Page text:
plllog thanked fawnridge (Ricky)
  • nekotish
    last month

    My new favourite cookie is Alison Roman's Salted Butter Chocolate Chunk Shortbread. I like that they are slice and bake, so I can bake them off as needed. Plus, they are decadent and delicious.

    plllog thanked nekotish
  • chloebud
    last month
    last modified: last month

    I make A LOT of my shortbread for Christmas. I also make these Molasses Cookies from a favorite Silver Palate recipe. These are more chewy, but baking a little longer would be crispier.

    Molasses Cookies
    (Makes 24 large, flat cookies)

    12 T. butter
    1 cup sugar
    1/4 cup molasses
    1 egg
    1 3/4 cups flour
    1/2 tsp. ground cloves
    1/2 tsp. ground ginger
    1 tsp. cinnamon
    1/2 tsp. salt
    1/2 tsp. baking soda

    Preheat oven to 350.

    Melt butter, add sugar and molasses, and mix thoroughly. Lightly beat egg and add to butter mixture; blend well.

    Sift flour with spices, salt and baking soda, and add to first mixture; mix. Batter will be wet.

    Line cookie sheets with nonstick foil. Drop tablespoons of cookie batter on foil, leaving 3 inches between the cookies. These will spread during baking.

    Bake 8 to 10 minutes. Remove from oven while still soft. Let cool on foil.

    This pic is from an old Photbucket account I had. I like to jazz them up for Christmas with dots of royal icing but plain is fine, too.

    ETA - I like to chill the dough to form into balls for baking. Easier for me than the wet batter.

    plllog thanked chloebud
  • Lars
    last month
    last modified: last month

    These are very simple and easy to make:

    Lars’ Danish Butter Cookies

    • 1-1/4 cups unsalted butter, softened
    • 1 to 1-1/2 cup granulated sugar
    • 3 egg yolks, beaten
    • 2-1/4 cups sifted all-purpose flour
    • 1 teaspoon baking soda
    • 1 teaspoon cream of tartar
    • 1-1/2 teaspoons Amaretto


    Cream butter and sugar. Beat egg yolks in, one at a time. Add remaining ingredients; mix well. Chill dough. Roll dough into small balls and place on an ungreased cookie sheet. Press dough with any press or glass dipped in sugar. Bake at 325 degrees for 12 to 15 minutes. Remove immediately from cookie sheet and cool. Yield: about 30 cookies
    Variations: You can substitute other flavorings for the Amaretto, such as a bit of grated lemon rind or vanilla or coconut.

    plllog thanked Lars
  • chloebud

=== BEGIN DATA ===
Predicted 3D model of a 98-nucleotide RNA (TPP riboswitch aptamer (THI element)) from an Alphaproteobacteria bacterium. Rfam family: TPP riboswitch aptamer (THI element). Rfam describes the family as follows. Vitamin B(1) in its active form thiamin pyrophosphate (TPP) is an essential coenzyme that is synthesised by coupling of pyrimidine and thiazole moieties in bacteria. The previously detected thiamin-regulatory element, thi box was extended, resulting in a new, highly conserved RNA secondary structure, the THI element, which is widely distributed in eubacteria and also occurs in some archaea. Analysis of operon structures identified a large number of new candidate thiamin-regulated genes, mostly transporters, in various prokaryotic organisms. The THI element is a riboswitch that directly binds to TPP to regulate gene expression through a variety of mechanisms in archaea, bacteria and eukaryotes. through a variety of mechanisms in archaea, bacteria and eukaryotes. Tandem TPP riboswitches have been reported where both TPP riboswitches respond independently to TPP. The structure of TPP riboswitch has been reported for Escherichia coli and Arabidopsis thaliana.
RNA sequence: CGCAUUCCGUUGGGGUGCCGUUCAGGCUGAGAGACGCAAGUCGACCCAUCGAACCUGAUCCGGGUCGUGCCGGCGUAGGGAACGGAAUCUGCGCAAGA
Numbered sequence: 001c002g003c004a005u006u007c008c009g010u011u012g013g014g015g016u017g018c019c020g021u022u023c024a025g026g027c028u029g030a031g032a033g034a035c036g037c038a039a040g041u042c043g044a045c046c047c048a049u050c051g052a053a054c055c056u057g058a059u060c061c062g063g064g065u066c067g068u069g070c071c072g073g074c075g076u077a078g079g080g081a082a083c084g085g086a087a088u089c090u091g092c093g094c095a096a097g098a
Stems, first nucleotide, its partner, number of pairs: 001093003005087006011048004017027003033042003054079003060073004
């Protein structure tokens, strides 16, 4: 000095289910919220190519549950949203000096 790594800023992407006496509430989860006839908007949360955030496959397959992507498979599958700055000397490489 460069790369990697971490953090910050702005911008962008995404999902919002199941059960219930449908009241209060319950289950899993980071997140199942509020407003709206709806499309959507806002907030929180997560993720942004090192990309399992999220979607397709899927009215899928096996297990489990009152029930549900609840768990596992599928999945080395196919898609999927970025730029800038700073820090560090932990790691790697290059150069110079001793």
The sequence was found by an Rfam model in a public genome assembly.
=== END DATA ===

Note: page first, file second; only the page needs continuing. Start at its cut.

last month

    plllog, you mentioned Linzers that are one of my favorites. They’re so good and so pretty...like little jewels!

  • plllog
    Original Author
    last month
    last modified: last month

    I so agree! But I kind of hate assembling them because I always want to put too much jam in them....and then I saw these press cutters on a promotional sale (not clearance!) and ordered a set. They should be here soon. So much easier than making Linzers. :) I hope. :) Not only do you not have to sandwich the cookies, but there's a well that should be easier to determine just how much jam to put, and the fluting is so pretty!


  • bragu_DSM 5
    last month
    last modified: last month

    I have been experimenting with old hermit-style cookie recipes. It's a nice break from the way-too-sweet modern cookie.

    Also been tinkering with TnT cookie recipes to create different texture - fat, thin, soft and crispy - weighing the ingredients and using different flours etc. Been working on a mayo cookie too, decreasing butter and egg adding homemade mayo.

    plllog thanked bragu_DSM 5
  • chloebud
    last month

    plllog, those are adorable! Such a great idea. Let me know how they work out.

  • plllog thanked denise8101214
  • carolb_w_fl_coastal_9b
    last month
    last modified: last month

    Thanks for reminding me I need to start making cookie dough soon. I usually freeze some to bake closer to the holiday. I always make my uncle's butter spritz, old fashioned gingerbread cookies, and chocolate crinkles. This year I'm thinking about molasses cutouts from the WI Electric Co.'s cookie books. Did everybody catch that post not too long ago, with the link to all their cookie books in .pdf, going back to the 1930s? I bookmarked it and downloaded copies of a few - including the ones my mom had from 1950 and 1960. She grew up in WI, and we still have family there.